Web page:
Before graduate school, Dorothy segment produced, directed and wrote for the national broadcaster Vision TV where she accumulated over 100 professional production credits. She travelled throughout Turtle Island and into Mexico to carry Indigenous stories back to the Canadian screen culture. Other related areas where Dorothy has served: Board member and Chair of the Ontario Film Review Board (commercial distribution); Initial Organizer for “Beyond Survival: The Waking Dreamer Ends The Silence”, an interdisciplinary gathering of international Indigenous artists; Executive Director, Film Festival Director and Office Manager of Indigenous Media Arts Group (non-profit).

Cucw-la7 continues to be involved in the Indigenous Screen Culture in Canada. Dorothy is a Board Member of the Indigenous Screen Office that is located on the lands of the Dish With One Spoon Treaty (Toronto, Ontario). She curated programs for the 2018 and 2019 ImagineNative Film Festivals that reflected “Voices from the Western Regions of Turtle Island” and honoured the work of Hopi filmmaker Victor Masayesva, Jr. by programming a retrospective of his work.

Publications include: “Talking In/Talking Out”: Indigenous Knowledge, Filmmaking, and the (De)colonizing Poetics of Visual Sovereignty – A Conversation With Dr. Dorothy Christian” in Special Issue: The (De)colonial Pedagogical Possibilities of Film and Film Festivals”. Guest edited by Sonia Medel and Andre’ Elias Mazawi. Postcolonial Directions in Education, Vol. 8, Issue 2, 2019.; “Indigenous Visual storywork for Indigenous Film Aesthetics” in Decolonizing Research: Indigenous Storywork as Methodology (2019), J. Archibald, J. Lee-Morgan & J. DeSantolo (editors); Co-editor of Downstream: Reimagining Water (2017); co-authored Chapter “Unmapping Watershed Mind” in Thinking With Water (2013); Chapter “Reconciling With the People and the Land” in Cultivating Canada: Reconciliation Through the Lens of Cultural Diversity (2011); Co-authored chapter “History of a Friendship” in Alliances: Re/Envisioning Indigenous and non-Indigenous Relationships (2010).

Dorothy is currently the Associate Director, Indigenous Initiatives at Simon Fraser University and resides on the unceded lands of her Coast Salish cousins, on what is geo-politically known as Vancouver, BC, Canada. She serves on the Equity, Diversity and Inclusion (EDI) Advisory at SFU. In 2020/2021 academic year, Christian is facilitating webinars through the Centre for Educational Excellence that focus on “The Many Facets of Decolonizing and Indigenizing the Academy”.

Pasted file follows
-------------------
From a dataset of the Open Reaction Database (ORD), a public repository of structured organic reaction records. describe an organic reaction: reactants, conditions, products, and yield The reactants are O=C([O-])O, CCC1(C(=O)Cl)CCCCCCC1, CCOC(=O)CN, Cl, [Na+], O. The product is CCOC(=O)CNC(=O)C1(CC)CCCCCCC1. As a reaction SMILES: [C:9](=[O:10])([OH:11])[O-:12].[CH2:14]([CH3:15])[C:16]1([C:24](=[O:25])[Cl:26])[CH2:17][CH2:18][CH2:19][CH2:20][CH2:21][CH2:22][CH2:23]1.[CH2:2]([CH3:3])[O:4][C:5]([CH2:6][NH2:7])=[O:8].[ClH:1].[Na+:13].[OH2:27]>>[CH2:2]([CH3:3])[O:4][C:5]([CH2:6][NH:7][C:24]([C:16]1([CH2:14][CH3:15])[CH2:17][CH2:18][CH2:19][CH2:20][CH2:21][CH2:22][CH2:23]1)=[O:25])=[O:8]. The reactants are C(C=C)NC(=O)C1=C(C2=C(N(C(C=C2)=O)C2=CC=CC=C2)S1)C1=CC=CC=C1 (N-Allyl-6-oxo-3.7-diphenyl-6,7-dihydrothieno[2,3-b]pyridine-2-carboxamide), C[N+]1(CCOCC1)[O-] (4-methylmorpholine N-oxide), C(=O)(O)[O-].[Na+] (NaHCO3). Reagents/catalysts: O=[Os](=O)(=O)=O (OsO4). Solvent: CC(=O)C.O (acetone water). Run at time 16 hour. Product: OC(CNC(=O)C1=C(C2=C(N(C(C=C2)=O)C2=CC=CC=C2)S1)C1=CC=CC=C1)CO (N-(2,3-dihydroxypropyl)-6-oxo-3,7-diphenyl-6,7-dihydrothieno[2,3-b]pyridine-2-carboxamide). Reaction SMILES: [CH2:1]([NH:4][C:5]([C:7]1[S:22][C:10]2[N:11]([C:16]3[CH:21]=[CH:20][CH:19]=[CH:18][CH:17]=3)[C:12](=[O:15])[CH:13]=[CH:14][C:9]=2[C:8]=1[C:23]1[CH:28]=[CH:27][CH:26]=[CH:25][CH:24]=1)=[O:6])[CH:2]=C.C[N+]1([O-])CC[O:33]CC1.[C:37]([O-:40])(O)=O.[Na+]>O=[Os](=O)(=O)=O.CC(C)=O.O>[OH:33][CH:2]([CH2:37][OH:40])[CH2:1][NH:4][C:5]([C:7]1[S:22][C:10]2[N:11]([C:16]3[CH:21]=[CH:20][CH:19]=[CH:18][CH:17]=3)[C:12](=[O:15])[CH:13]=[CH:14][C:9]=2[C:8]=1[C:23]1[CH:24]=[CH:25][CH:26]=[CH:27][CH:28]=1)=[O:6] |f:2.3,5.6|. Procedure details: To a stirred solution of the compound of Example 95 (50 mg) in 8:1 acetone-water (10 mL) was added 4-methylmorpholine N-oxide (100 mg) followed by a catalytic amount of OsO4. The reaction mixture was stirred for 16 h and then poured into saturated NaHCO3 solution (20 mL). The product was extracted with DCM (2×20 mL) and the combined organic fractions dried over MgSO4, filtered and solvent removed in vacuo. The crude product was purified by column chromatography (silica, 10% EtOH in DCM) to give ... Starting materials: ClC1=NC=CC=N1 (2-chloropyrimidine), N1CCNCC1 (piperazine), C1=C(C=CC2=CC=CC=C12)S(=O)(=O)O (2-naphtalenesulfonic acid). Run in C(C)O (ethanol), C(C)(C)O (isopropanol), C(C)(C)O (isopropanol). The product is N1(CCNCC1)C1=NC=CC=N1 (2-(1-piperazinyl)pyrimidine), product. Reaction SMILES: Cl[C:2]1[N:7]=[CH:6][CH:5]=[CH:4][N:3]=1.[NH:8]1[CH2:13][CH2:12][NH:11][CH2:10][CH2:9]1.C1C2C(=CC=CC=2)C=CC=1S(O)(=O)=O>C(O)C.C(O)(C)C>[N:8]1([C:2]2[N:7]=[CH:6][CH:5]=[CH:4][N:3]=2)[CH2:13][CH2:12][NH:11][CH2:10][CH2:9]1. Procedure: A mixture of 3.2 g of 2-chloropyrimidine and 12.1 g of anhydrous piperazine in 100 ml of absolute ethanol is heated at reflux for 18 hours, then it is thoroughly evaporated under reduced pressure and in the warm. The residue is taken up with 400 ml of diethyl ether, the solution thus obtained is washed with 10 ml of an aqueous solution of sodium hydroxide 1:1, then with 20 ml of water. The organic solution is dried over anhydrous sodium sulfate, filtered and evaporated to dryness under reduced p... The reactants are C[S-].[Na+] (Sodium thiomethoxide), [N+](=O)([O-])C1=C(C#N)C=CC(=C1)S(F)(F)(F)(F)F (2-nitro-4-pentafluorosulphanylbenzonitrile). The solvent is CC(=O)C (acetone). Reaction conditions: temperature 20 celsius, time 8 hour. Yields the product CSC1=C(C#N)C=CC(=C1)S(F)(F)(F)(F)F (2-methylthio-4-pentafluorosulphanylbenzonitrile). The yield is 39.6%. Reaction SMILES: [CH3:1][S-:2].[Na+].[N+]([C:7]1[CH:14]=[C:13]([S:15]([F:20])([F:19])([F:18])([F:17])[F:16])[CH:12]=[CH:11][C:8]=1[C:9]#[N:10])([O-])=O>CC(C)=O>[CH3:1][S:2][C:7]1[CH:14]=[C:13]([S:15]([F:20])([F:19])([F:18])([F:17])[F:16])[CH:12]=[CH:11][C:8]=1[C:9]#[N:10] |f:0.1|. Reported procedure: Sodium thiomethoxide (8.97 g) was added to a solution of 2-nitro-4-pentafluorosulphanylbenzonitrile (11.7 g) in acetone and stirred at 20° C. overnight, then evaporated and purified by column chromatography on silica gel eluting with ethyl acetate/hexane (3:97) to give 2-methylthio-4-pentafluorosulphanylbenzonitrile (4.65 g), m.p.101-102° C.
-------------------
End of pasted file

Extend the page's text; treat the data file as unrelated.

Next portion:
Josh Gottfriedson » Josh's Bio

Josh's Bio

Joshua August Gottfriedson, MBA
Economic Development Officer for Stk’emlupsemc Enterprises Inc.

A Kamloops young man that has found accomplishments in sport, the arts, academic, and professional realms. He holds an ACE Personal Training Certificate, Dramatic Art’s Program from the Vancouver Academy of Dramatic Arts Graduate, Thompson Rivers University Alumni, and Simon Fraser University Master of Business Administration Graduate.

Raised in his home territory of Tk’emlúps te Secwe̓pemc, he was fortunate to learn traditional practices throughout his life and holds this education in a high regard that is comparable to the academic achievements he has garnered.

He has held positions in the regional, provincial and national stages. He was elected to the Assembly of First Nations from age 18 to 30. He was: the Co-Chair of the National Youth Council, Male Youth Representative for the BCAFN, Board of Director for KAYA and the FNYCBCA.

Shane Gottfriedson

Irv David » Irv's Bio

Irv's Bio

Irv David Nicole David

Irv is a member of the Nuu Chah Nulth Nation (west coast of Vancouver Island) of the Tla O Qui Aht First Nations near Tofino, BC. Irv was raised with his art and culture by his parents with his grandmother playing a big role in his life. He joined the RCMP in 1990 serving all over BC (Hazelton, Nanaimo, Alert Bay, Smithers, back to Hazelton and ending in Kamloops) and retired in 2015.

Irv received Division recognition in Youth, Drug Awareness, Gang Awareness and Recruiting during his career having also trained five new recruits. He continues his work today as an Indigenous Community Liaison Officer for Corrections Canada in Prince George assisting Indigenous offenders on parole. Irv and his wife Nicole also received training in Restorative Justice in recent years. They have three daughters and a granddaughter.

Nicole is from the Gitxsan Nation from the Gitanmaax Band located near Hazelton, BC. She raised their three daughters as a stay-at-home mother and after they left the nest she received training in Restorative Justice, Healing Circles and Advanced Restorative Justice along with Respectful Relationships.

Christine Tronson-Thompson » Christine's Bio

Dorothy Christian Cucw-la7 is a visual storyteller, scholar, writer and editor who is from Splatsin, one of the communities of the Secwepemc Nation. She honours her Syilx ancestry. Christian’s graduate studies focus on how cultural knowledge informs Indigenous film production practices. Her PhD dissertation Gathering Knowledge: Indigenous Methodologies of Land/Place-Based Visual Storytelling/ Filmmaking and Visual Sovereignty (2017) links land, story, language and cultural protocols. And her MA thesis A Cinema of Sovereignty”: Working in the Cultural Interface to Create a Model for Fourth World Film and Pre-production and Aesthetics (2010) created a theoretical framework for Indigenous film production practice.